Lee's 'Better Communication Results' blog

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Friday, June 10, 2005

Serif v Sans Serif for print media

Thanks to Luc Devroye at McGill Uni and his great collection of typography links I was finally able to track down some research on font type and readibility/usability in print media.

He pointed me to Kevin Connolly's thesis at the University of Calgary on legibility: "Legibility and Readability of Small Print: Effects of Font, Observer Age and Spatial Vision" (1998).

I also found Kathleen Yoshida's workshop on 'Avoiding Font Fiascos' (pdf) which contained some useful exercises on legibility to work through for the reader's own understanding.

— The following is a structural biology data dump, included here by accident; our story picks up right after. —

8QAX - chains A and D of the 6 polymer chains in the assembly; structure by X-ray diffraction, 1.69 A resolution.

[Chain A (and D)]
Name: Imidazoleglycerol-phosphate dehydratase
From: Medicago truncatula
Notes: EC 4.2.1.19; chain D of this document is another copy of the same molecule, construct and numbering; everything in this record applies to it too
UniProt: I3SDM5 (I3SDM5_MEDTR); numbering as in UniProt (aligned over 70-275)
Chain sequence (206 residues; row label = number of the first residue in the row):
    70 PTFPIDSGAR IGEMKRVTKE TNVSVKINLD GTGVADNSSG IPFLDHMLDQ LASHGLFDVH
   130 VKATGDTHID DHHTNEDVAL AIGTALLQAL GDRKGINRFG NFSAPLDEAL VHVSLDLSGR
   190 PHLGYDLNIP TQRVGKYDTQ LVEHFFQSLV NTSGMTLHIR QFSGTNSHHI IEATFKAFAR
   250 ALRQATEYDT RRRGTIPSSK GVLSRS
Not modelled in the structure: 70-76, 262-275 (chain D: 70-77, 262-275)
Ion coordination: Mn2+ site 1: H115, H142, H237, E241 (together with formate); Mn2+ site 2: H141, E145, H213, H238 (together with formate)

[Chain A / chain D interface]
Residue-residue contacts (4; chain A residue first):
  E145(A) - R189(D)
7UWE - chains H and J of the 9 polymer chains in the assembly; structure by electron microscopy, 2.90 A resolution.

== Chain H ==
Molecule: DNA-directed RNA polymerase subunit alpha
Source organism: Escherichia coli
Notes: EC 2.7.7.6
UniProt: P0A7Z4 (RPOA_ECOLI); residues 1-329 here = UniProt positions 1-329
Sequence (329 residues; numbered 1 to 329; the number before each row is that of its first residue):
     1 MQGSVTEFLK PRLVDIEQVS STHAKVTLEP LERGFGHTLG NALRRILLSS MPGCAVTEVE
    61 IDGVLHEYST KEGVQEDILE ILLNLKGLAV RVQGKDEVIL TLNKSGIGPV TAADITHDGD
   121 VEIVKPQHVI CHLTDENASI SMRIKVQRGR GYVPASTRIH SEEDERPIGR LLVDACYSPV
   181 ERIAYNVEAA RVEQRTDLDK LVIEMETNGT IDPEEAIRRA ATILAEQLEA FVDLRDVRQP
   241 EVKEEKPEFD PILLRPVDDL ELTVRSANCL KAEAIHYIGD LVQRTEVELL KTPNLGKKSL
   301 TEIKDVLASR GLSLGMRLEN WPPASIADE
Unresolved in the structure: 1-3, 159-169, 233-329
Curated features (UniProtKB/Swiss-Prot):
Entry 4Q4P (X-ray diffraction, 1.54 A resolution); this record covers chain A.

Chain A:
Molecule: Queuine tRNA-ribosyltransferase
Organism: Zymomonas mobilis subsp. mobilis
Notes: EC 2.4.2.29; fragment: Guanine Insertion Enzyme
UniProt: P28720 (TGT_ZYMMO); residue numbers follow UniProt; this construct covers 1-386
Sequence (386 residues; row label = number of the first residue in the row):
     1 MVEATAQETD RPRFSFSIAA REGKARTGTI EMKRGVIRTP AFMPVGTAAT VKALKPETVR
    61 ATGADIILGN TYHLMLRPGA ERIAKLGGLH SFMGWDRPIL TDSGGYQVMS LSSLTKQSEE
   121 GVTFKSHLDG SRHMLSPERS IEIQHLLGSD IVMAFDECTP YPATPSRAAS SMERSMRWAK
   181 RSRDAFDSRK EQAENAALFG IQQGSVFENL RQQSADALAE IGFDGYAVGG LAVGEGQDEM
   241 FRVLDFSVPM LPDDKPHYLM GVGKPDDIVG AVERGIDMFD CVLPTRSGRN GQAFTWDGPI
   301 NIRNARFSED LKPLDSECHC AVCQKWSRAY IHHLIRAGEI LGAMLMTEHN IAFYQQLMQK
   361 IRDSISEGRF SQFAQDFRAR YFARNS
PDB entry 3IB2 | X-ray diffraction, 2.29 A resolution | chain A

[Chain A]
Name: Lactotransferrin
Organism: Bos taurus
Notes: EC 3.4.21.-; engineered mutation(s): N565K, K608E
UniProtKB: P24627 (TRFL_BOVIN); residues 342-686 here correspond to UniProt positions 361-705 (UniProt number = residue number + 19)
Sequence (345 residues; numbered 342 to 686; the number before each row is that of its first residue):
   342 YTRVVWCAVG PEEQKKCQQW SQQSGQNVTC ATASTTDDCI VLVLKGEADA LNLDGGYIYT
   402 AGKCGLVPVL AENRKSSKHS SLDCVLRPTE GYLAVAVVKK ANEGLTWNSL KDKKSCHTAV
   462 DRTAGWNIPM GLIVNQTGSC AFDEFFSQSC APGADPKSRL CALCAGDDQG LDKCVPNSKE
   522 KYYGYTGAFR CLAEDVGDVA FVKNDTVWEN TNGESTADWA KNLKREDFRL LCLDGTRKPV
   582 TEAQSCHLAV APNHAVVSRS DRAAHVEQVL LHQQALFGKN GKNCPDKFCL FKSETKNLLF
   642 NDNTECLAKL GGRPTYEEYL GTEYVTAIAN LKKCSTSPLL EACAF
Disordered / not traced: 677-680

It seems the popular jury is out on whether serif or sans serif fonts are easier to read in long bursts. But I still hold to the 'old rule' that long text is less tiring on the eye with a serif font than a sans serif. Of course, it depends on the font you are using (a really complex serif font is more difficult to read than a simple sans serif) but if one sticks to the time-old, boring fonts like Times Roman then one can't go wrong.

Update:
And I've been reading FontLeech and Typomancy blogs - very interesting reading if you have a secret love of fonts (as I do)